Philosophy, Aesthetics And Cultural Theory Is An Interdisciplinary Series In Continental Philosophy, Cultural Theory, And The Arts, Edited By Hugh J. Silverman, Stony Brook University, New York, USA
`[This] is a compelling study of the intimate, complex, and often unexpected aspects of the relationship between philosophy and myth ... This is an eloquent, forceful, and altogether timely contribution in a world in which new myths purport to be unquestionable, while philosophy bides its time in self-absorbed conceptual retreat. Its publication marks a new step in deconstructive thinking, after which deconstruction will never again be the same.'
`This book is a gift precisely in the Derridean sense described within it. Its gift is that it is a tour de force. The book leads its reader on a profound and clear, even if complex, exploratory voyage into and out of the maze of Jacques Derrida's web of deconstructive thought. While making this trip, the book weaves a radical argument against the notion that philosophical logic transcends mythic qualities of understanding. It shows compellingly that philosophy's knowledge of truth is inescapably embedded in myth.'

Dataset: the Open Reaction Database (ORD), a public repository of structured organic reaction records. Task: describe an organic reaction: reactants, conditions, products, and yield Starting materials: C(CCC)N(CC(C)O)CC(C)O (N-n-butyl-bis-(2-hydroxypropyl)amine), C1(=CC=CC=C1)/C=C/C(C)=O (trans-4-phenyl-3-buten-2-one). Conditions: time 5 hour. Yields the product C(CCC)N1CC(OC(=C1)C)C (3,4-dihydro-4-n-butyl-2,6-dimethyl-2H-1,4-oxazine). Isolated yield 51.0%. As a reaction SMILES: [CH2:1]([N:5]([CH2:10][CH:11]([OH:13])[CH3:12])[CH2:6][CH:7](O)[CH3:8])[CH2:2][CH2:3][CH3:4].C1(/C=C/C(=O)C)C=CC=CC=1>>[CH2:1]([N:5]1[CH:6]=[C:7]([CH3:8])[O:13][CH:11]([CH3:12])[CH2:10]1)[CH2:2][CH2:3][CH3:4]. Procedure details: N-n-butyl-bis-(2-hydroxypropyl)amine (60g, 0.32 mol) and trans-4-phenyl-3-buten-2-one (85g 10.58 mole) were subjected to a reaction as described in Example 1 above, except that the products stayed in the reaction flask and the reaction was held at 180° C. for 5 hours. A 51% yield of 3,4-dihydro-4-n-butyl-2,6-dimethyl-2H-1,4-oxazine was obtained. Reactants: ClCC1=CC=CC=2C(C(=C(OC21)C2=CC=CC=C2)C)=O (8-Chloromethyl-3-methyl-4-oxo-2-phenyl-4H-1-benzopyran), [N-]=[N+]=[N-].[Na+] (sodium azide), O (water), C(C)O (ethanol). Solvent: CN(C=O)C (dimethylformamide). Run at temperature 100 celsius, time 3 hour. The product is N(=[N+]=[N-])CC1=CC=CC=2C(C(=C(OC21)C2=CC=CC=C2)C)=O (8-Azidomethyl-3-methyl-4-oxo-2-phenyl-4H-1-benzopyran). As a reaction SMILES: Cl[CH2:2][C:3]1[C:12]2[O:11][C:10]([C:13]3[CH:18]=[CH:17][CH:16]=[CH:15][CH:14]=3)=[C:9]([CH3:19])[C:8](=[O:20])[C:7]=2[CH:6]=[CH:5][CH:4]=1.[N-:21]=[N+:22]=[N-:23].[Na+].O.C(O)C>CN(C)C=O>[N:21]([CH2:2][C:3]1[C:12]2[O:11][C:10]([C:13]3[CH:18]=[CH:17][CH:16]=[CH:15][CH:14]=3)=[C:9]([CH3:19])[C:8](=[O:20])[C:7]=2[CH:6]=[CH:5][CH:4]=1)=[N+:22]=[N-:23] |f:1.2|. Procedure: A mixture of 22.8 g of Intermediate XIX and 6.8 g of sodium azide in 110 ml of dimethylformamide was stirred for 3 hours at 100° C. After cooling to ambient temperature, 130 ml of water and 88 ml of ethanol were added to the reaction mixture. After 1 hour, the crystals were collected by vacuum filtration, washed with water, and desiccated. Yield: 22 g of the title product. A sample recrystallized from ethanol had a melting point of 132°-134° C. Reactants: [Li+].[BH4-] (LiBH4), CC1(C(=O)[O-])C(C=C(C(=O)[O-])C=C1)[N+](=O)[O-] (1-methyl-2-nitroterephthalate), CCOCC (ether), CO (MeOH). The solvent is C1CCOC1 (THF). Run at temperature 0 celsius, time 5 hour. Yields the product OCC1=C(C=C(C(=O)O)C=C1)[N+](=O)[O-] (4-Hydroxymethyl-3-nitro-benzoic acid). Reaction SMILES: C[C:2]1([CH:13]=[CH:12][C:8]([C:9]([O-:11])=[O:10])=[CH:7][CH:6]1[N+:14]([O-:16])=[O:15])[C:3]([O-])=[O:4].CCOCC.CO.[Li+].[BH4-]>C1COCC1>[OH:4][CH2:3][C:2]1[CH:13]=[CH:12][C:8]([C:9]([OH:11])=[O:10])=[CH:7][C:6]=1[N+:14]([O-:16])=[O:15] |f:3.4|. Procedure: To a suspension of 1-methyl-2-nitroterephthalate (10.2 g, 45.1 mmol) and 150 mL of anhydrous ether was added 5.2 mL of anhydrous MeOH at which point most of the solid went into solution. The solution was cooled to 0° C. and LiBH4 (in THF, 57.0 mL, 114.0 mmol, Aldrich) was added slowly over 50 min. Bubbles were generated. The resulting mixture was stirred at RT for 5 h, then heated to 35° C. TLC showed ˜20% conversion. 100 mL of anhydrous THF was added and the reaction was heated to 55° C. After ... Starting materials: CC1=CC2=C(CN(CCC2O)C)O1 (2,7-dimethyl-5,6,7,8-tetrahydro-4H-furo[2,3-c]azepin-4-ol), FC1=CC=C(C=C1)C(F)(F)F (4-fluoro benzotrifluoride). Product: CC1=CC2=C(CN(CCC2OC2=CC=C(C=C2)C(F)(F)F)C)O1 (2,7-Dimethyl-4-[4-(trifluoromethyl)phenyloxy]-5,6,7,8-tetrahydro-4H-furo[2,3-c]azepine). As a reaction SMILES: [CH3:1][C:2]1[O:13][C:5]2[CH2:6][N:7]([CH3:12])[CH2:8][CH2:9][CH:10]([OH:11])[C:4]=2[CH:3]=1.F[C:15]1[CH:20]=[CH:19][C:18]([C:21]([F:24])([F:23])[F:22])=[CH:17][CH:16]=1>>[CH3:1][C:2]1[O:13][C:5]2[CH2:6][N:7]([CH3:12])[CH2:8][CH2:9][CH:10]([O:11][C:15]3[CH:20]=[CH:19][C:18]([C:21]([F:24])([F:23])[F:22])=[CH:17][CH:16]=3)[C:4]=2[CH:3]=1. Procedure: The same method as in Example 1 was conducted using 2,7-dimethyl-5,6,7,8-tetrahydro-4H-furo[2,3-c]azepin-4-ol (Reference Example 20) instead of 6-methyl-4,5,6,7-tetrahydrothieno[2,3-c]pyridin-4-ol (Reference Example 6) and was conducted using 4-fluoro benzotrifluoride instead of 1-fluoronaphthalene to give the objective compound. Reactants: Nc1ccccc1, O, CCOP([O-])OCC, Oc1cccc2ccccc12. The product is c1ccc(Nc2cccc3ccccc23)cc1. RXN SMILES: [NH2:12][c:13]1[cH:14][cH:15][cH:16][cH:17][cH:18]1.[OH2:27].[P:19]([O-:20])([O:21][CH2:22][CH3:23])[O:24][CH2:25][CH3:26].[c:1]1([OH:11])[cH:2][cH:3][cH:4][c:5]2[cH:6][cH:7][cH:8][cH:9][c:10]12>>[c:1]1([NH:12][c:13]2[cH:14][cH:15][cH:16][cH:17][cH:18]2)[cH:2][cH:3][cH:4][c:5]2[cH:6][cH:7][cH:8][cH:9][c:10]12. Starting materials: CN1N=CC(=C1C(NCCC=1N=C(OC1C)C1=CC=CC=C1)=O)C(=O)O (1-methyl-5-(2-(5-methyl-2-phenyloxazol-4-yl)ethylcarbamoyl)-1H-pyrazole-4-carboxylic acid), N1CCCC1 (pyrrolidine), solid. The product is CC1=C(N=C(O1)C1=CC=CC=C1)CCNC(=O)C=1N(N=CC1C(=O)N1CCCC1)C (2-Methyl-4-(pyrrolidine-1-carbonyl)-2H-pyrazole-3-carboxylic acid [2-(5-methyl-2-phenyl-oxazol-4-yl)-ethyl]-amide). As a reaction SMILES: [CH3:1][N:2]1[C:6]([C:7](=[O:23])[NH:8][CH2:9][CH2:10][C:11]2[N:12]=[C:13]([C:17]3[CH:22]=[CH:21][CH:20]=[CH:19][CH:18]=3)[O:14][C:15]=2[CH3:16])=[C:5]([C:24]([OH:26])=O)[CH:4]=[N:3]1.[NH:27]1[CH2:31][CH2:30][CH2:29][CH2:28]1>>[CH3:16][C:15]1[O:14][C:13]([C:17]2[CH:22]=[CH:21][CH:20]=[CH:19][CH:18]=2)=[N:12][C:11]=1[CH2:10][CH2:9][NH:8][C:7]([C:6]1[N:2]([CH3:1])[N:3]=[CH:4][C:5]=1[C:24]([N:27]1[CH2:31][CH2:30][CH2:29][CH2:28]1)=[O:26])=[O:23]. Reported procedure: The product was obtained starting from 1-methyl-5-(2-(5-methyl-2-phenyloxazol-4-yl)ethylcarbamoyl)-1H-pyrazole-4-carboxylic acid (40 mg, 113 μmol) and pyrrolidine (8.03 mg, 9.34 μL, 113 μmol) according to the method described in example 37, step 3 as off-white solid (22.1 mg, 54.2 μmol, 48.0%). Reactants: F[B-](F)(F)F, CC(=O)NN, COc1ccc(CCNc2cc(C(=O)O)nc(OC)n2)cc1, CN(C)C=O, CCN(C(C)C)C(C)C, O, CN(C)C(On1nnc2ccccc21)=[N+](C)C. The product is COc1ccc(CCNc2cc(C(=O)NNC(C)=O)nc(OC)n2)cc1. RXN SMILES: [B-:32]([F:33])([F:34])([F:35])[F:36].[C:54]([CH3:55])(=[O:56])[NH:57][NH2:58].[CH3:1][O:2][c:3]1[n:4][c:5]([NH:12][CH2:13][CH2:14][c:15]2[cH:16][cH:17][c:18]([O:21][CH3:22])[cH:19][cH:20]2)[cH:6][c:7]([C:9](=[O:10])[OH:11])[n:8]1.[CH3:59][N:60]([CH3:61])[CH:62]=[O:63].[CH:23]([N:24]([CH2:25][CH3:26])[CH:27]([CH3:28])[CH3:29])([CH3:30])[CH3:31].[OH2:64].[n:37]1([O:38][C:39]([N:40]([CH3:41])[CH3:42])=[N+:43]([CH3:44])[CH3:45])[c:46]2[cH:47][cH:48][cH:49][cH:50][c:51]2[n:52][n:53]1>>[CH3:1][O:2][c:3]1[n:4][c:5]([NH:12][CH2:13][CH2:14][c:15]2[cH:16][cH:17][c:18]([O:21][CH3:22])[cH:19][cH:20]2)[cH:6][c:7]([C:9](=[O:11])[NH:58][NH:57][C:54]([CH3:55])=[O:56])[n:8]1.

Bombarded by narratives that terrorize and repress, we may often consider myth to be constrictive dogma or, at best, something to be readily disregarded as unphilosophical and irrelevant. However, such dismissals miss a crucial aspect of myth. Harnessing the insights of Jacques Derrida's deconstruction and Mark C. Taylor's philosophical reading of complexity theory, Derrida, Myth and the Impossibility of Philosophy provocatively reframes the pivotal relation of myth to thinking and to philosophy, demonstrating that myth's inherent ambiguity engenders vital and inescapable deconstructive propensities. Exploring myth's disruptive presence, Spitzer shows that philosophy cannot separate itself from myth. Instead, myth is an inevitable condition of the possibility of philosophy.
- July 21, 2011
- August 4, 2011
- Anais N. Spitzer